As a result of armed conflict, war, looting, natural disasters, economic development, poor management, and tourism, humanity’s cultural legacy is under increasing duress. In recognition of this multifaceted problem, NEH encourages projects that conduct research and develop resources for the study, documentation, and presentation of imperiled cultural heritage materials, including, but not limited to, the
- development of databases, virtual collections, or other digital resources;
- reconstruction or simulation of works of art, objects, monuments, buildings, sites, or landscapes through 3D models and virtual environments;
- creation of interpretive materials to contextualize research and/or digital representations;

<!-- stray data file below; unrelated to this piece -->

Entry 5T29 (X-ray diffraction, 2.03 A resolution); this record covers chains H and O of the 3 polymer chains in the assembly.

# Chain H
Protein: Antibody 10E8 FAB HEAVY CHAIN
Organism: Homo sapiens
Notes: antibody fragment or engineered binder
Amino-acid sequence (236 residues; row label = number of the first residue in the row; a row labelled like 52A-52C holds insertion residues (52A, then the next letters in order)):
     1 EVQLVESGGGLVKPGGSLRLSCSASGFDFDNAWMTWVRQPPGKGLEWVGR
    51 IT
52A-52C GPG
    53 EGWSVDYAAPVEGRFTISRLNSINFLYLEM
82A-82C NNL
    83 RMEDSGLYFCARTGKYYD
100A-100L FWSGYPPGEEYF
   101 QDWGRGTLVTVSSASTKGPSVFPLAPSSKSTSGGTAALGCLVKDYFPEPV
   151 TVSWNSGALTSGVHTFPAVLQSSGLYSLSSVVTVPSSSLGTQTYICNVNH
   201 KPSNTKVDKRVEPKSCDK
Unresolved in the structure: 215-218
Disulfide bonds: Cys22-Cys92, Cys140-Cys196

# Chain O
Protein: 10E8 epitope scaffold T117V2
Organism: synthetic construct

- development of tools, methods, technologies, or workflows for virtual representations;
- training of researchers and cultural heritage specialists to expand expertise on topics such as risk assessment and preservation approaches, and the use of visualization tools;
- creation of education and training materials and events for teachers to work with threatened cultural heritage materials (for example by integrating digital representations into their pedagogical practices); and
- development of collaborations (including international ones) for data-sharing, knowledge exchange, and training.
Interested applicants should consult with NEH program officers in the Divisions of Education Programs, Preservation and Access, Public Programs, and Research Programs, and the Office of Digital Humanities to determine which NEH program would be appropriate for their proposed project.